Hydrothermal synthesis and photoluminescence properties of Ca9Eu(PO4)7 nanophosphors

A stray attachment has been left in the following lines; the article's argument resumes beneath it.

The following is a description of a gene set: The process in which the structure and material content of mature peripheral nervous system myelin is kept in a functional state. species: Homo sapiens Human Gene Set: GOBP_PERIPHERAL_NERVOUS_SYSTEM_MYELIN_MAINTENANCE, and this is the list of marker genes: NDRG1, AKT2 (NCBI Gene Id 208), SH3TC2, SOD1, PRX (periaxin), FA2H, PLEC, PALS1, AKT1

The red-emitting Ca9Eu(PO4)7 nanophosphors have been successfully synthesized by a facile hydrothermal method. X-ray diffraction (XRD), photoluminescence (PL) spectroscopy, GSAS structural refinement and scanning electron microscopy (SEM) were used to characterize the materials. Rietveld refinement of powder X-ray diffraction patterns of Ca9Eu(PO4)7 demonstrated that the structure of Ca9Eu(PO4)7 consisted of [PO4] tetrahedra. Ca/Eu atoms filled the space between the tetrahedral groups with Eu3+ ions distributed randomly on three individual Ca crystallographic sites. The major red emission peak located at 616 nm under 397 nm excitation attributed to the electric dipole transition 5D0 → 7F2 of Eu3+ was a parity forbidden f–f configuration transition, which would only occur when Eu3+ occupied lattice sites without inversion symmetry. Introducing Gd, La, and Y ions into samples made luminescence properties of Ca9Eu1−xLnx(PO4)7 (Ln = Gd, La, Y) phosphors decrease. pH value plays a key role in the formation of Ca9Eu(PO4)7 nanophosphor morphology. With increasing pH in the initial reaction solution, the morphology of samples changed from rod to sphere and their aspect ratio also decreased. Different morphologies have different photoluminescence properties, and samples prepared at pH 7 manifested better photoluminescence properties relative to other samples. This novel red-emitting phosphor could be applied in white light-emitting diodes.